Hole transport layer 125 may include a material capable of transporting holes. Hole transport layer 130 may be intrinsic (undoped), or doped. Doping may be used to enhance conductivity. α-NPD and TPD are examples of intrinsic hole transport layers. An example of a p-doped hole transport layer is m-MTDATA doped with F4-TCNQ at a molar ratio of 50:1, as disclosed in United States Patent Application Publication No. 2003-0230980 to Forrest et al., which is incorporated by reference in its entirety. Other hole transport layers may be used.
Emissive layer 135 may include an organic material capable of emitting light when a current is passed between anode 115 and cathode 160. Preferably, emissive layer 135 contains a phosphorescent emissive material, although fluorescent emissive materials may also be used. Phosphorescent materials are preferred because of the higher luminescent efficiencies associated with such materials. Emissive layer 135 may also include a host material capable of transporting electrons and/or holes, doped with an emissive material that may trap electrons, holes, and/or excitons, such that excitons relax from the emissive material via a photoemissive mechanism. Emissive layer 135 may include a single material that combines transport and emissive properties. Whether the emissive material is a dopant or a major constituent, emissive layer 135 may include other materials, such as dopants that tune the emission of the emissive material. Emissive layer 135 may include a plurality of emissive materials capable of, in combination, emitting a desired spectrum of light. Examples of phosphorescent emissive materials include Ir(ppy)3. Examples of fluorescent emissive materials include DCM and DMQA. Examples of host materials include Alq3, CBP and mCP. Examples of emissive and host materials are disclosed in U.S. Pat. No. 6,303,238 to Thompson et al., which is incorporated by reference in its entirety. Emissive material may be included in emissive layer 135 in a number of ways. For example, an emissive small molecule may be incorporated into a polymer. This may be accomplished by several ways: by doping the small molecule into the polymer either as a separate and distinct molecular species; or by incorporating the small molecule into the backbone of the polymer, so as to form a co-polymer; or by bonding the small molecule as a pendant group on the polymer. Other emissive layer materials and structures may be used. For example, a small molecule emissive material may be present as the core of a dendrimer.
Electron transport layer 145 may include a material capable of transporting electrons. Electron transport layer 145 may be intrinsic (undoped), or doped. Doping may be used to enhance conductivity. Alq3 is an example of an intrinsic electron transport layer. An example of an n-doped electron transport layer is BPhen doped with Li at a molar ratio of 1:1, as disclosed in United States Patent Application Publication No. 2003-02309890 to Forrest et al., which is incorporated by reference in its entirety. Other electron transport layers may be used.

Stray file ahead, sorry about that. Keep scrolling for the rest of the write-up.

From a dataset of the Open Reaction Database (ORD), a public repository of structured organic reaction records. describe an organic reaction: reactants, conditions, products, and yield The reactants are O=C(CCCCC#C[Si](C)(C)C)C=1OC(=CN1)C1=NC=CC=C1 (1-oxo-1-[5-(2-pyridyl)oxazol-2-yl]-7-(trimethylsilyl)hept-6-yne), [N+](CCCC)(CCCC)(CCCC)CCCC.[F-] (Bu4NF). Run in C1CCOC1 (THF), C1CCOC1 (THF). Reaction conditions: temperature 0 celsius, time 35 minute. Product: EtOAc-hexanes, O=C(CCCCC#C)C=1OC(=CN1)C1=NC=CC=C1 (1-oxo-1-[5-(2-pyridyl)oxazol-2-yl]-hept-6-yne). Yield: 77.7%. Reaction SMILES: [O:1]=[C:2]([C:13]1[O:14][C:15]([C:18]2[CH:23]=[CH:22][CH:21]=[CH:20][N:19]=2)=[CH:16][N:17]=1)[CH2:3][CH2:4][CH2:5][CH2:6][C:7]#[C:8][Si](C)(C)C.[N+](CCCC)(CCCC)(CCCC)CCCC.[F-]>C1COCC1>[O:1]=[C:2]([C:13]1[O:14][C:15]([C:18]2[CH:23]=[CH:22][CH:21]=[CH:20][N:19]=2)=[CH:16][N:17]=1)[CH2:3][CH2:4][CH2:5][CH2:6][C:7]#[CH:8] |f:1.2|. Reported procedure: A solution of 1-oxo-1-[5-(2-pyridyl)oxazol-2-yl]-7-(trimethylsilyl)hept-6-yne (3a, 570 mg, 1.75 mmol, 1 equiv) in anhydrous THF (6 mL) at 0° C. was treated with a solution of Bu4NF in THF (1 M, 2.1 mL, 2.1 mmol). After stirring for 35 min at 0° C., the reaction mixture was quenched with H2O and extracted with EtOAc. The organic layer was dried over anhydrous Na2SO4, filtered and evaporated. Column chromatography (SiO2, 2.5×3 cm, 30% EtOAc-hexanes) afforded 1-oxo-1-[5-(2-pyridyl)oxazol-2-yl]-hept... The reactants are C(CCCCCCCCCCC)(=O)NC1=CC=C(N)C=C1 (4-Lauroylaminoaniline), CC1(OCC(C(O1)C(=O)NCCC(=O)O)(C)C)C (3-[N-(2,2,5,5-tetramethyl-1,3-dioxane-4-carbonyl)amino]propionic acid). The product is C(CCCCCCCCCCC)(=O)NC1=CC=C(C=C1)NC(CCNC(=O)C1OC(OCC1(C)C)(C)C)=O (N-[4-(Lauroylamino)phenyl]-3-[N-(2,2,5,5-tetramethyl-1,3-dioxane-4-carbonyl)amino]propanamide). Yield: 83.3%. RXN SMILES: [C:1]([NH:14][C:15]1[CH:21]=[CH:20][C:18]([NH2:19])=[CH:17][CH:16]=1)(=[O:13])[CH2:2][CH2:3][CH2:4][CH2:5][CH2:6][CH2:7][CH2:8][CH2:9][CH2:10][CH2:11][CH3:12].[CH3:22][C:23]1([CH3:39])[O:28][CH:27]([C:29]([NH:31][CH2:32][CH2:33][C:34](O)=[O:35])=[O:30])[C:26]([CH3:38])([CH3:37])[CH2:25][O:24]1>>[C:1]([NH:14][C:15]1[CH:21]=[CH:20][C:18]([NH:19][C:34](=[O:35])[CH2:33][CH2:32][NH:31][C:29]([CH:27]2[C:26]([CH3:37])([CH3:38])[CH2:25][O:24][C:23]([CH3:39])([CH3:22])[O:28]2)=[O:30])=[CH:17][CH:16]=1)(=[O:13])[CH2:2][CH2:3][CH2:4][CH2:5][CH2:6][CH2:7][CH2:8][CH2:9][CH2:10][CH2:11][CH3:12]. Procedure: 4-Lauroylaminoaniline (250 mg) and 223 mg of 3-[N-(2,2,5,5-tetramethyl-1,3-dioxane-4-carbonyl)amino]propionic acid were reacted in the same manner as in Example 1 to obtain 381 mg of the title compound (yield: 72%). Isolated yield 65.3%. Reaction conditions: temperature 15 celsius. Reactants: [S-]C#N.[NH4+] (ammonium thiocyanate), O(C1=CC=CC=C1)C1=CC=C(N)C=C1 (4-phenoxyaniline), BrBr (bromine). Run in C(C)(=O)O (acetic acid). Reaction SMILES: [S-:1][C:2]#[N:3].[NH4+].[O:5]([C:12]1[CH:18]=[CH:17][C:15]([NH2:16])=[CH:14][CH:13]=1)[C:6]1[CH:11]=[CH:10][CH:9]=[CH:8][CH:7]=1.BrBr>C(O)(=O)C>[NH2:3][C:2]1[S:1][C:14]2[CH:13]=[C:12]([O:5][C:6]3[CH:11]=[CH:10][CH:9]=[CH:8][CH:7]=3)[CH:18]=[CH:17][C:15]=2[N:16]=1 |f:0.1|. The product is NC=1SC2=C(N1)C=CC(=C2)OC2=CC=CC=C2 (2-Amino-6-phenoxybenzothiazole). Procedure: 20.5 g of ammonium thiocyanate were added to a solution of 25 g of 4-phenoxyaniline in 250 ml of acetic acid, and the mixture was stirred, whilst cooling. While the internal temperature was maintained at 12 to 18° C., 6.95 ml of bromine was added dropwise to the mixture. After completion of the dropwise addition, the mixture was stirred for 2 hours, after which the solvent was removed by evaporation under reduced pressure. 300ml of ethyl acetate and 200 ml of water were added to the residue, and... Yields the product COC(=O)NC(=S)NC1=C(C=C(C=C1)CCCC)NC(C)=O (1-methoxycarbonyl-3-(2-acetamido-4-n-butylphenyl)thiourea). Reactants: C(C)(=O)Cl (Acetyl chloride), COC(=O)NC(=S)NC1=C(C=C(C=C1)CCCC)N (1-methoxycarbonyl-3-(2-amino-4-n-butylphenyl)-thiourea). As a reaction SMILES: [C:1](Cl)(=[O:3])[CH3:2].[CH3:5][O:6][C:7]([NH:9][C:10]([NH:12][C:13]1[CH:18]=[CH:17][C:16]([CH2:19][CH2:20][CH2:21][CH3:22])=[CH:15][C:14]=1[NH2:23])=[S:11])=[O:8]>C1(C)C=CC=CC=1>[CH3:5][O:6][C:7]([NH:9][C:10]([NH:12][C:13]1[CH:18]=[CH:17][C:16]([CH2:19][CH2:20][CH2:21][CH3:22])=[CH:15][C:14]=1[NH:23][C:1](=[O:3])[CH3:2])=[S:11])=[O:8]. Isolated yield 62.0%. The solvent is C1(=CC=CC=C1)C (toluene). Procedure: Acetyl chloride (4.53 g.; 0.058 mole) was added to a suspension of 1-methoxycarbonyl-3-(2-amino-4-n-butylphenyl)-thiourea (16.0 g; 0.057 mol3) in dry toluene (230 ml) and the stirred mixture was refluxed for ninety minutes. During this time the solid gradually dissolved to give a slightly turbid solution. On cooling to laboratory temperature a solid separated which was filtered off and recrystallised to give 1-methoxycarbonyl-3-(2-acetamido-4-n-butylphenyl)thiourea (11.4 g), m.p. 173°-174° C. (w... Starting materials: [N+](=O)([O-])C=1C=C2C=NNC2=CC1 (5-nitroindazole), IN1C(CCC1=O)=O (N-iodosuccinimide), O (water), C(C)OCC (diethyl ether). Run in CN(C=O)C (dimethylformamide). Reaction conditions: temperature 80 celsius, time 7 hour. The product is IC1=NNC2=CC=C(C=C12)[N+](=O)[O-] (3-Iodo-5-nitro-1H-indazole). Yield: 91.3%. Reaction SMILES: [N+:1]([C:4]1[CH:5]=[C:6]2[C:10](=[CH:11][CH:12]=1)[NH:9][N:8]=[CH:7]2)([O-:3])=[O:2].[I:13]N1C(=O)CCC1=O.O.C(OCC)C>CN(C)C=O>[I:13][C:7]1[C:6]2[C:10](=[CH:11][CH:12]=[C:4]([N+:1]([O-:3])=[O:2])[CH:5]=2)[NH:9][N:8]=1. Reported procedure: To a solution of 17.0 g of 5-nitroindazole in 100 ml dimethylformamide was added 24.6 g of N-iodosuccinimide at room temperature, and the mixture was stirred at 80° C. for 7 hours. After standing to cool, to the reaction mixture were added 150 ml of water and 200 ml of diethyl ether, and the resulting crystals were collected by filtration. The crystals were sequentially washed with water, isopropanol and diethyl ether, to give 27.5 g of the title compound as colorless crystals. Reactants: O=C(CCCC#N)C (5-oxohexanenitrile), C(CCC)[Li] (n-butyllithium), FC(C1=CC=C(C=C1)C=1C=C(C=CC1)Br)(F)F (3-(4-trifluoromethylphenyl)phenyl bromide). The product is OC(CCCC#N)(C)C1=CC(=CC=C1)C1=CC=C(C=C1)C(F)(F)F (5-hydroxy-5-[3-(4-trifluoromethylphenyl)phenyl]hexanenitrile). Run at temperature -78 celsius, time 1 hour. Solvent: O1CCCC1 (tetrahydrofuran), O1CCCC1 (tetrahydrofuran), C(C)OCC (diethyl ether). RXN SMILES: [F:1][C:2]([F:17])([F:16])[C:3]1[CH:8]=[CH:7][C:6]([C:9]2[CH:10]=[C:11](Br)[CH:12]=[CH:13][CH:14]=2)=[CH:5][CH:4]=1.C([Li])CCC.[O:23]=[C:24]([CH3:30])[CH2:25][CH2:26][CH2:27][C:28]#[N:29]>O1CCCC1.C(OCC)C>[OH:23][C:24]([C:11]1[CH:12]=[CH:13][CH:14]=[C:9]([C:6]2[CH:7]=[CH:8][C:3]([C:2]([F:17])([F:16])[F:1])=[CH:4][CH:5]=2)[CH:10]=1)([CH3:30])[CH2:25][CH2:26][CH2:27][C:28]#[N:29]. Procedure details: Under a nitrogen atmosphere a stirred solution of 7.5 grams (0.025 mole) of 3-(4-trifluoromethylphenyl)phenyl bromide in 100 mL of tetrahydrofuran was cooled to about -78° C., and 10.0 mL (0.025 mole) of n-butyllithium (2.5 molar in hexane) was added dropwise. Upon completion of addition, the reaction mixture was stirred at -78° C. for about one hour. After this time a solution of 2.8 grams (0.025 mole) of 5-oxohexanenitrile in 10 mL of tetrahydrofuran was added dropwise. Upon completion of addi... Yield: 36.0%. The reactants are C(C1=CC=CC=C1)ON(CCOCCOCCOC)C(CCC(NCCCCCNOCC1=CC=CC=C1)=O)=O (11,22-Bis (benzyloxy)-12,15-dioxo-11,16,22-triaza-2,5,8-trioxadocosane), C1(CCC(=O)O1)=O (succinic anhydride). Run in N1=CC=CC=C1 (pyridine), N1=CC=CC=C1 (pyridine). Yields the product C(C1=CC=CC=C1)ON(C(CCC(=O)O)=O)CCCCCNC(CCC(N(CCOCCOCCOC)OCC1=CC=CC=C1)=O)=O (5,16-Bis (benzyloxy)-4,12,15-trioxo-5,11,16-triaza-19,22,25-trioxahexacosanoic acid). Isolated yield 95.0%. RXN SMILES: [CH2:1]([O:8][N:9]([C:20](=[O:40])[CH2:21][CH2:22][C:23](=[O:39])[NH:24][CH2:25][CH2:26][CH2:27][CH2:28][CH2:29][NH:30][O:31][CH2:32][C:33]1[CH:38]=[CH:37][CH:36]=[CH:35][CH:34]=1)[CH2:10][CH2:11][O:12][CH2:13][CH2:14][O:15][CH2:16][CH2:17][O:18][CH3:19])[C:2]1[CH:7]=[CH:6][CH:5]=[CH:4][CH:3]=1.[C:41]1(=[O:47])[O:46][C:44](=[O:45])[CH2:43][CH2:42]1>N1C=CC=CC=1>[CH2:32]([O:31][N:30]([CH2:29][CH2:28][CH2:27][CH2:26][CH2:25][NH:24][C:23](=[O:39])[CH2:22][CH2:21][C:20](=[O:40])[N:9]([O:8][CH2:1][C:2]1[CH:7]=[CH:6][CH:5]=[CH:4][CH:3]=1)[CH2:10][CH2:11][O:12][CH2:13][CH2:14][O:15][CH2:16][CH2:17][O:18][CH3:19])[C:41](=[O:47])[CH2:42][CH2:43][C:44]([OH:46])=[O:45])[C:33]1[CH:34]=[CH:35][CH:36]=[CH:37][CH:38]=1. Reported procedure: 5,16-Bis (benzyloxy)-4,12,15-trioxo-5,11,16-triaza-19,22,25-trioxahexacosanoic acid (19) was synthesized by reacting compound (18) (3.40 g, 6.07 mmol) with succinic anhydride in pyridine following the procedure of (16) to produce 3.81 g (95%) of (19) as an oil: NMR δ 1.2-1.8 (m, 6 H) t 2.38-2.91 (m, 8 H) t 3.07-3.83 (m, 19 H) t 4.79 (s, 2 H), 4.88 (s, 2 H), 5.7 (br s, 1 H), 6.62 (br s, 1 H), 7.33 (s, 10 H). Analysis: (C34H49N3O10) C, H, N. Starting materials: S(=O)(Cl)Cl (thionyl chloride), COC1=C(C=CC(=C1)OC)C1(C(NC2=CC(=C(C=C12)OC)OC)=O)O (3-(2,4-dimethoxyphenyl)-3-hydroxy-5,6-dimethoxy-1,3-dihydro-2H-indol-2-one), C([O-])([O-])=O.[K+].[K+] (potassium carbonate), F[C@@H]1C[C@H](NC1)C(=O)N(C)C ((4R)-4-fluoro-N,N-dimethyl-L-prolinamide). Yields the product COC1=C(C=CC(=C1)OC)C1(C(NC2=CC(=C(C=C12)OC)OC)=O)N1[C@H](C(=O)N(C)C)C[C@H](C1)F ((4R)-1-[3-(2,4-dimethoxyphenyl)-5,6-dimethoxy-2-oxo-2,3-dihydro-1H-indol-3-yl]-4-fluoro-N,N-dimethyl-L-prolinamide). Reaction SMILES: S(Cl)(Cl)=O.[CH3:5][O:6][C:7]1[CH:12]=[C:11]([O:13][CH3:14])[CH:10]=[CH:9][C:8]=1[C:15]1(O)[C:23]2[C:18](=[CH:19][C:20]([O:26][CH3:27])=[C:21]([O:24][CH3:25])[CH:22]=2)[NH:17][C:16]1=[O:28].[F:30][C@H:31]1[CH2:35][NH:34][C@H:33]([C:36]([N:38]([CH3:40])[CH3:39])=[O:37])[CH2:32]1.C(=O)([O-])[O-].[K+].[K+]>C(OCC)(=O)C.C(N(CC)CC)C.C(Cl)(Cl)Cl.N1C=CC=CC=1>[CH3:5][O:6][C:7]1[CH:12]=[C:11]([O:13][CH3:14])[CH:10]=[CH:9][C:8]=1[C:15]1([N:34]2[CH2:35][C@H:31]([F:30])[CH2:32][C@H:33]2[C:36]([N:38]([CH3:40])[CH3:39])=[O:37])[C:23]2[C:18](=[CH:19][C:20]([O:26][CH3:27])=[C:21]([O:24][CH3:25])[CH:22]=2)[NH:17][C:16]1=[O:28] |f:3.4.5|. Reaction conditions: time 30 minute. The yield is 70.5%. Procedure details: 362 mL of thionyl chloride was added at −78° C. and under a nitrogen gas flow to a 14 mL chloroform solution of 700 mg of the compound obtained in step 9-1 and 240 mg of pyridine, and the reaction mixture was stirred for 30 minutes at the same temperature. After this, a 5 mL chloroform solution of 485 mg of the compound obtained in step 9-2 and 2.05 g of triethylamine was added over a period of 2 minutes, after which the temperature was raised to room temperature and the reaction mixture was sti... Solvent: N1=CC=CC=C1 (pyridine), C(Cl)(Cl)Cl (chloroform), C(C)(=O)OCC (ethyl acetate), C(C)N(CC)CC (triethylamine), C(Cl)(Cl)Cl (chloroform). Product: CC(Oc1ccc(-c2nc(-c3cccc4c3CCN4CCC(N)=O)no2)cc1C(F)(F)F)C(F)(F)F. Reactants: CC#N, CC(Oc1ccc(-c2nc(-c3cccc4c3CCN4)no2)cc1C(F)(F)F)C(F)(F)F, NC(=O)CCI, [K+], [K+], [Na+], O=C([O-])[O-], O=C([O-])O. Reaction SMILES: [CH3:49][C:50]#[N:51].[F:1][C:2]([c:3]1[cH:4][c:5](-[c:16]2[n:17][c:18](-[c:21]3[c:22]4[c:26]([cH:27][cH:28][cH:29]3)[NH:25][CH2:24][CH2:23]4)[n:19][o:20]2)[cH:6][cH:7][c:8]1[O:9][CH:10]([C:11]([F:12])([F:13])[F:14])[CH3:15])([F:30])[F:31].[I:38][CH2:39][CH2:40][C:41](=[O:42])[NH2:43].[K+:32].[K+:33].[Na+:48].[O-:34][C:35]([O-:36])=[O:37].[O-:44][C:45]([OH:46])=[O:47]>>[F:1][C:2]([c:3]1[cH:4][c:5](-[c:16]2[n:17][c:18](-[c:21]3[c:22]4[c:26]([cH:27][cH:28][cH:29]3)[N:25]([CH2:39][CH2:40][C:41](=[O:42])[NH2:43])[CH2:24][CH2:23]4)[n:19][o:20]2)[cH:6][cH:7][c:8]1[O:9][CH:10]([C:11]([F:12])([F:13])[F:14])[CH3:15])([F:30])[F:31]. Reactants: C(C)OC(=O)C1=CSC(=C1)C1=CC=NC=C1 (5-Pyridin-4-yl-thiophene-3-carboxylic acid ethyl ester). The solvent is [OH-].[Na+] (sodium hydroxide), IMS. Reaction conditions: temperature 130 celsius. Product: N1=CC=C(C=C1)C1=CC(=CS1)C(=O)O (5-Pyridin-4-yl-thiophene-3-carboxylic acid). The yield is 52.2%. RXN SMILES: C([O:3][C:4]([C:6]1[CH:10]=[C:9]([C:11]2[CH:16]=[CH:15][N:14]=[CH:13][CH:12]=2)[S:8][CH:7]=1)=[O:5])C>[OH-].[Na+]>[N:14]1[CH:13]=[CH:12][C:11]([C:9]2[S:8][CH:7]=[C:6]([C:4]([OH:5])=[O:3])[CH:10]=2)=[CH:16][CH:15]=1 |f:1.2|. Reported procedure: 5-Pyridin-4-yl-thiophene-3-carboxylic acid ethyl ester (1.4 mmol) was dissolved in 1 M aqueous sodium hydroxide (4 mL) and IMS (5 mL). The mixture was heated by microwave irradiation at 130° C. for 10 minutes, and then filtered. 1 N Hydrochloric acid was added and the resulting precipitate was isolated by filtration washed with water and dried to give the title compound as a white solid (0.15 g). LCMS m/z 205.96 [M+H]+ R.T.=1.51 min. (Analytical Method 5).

Cathode 160 may be any suitable material or combination of materials known to the art, such that cathode 160 is capable of conducting electrons and injecting them into the organic layers of device 100. Cathode 160 may be transparent or opaque, and may be reflective. Metals and metal oxides are examples of suitable cathode materials. Cathode 160 may be a single layer, or may have a compound structure.
Blocking layers may be used to reduce the number of charge carriers (electrons or holes) and/or excitons that leave the emissive layer. An electron blocking layer 130 may be disposed between emissive layer 135 and the hole transport layer 125, to block electrons from leaving emissive layer 135 in the direction of hole transport layer 125. Similarly, a hole blocking layer 140 may be disposed between emissive layer 135 and electron transport layer 145, to block holes from leaving emissive layer 135 in the direction of electron transport layer 145. Blocking layers may also be used to block excitons from diffusing out of the emissive layer. The theory and use of blocking layers is described in more detail in U.S. Pat. No. 6,097,147 and United States Patent Application Publication No. 2003-02309890 to Forrest et al., which are incorporated by reference in their entireties.
As used herein, and as would be understood by one skilled in the art, the term “blocking layer” means that the layer provides a barrier that significantly inhibits transport of charge carriers and/or excitons through the device, without suggesting that the layer necessarily completely blocks the charge carriers and/or excitons. The presence of such a blocking layer in a device may result in substantially higher efficiencies as compared to a similar device lacking a blocking layer. Also, a blocking layer may be used to confine emission to a desired region of an OLED.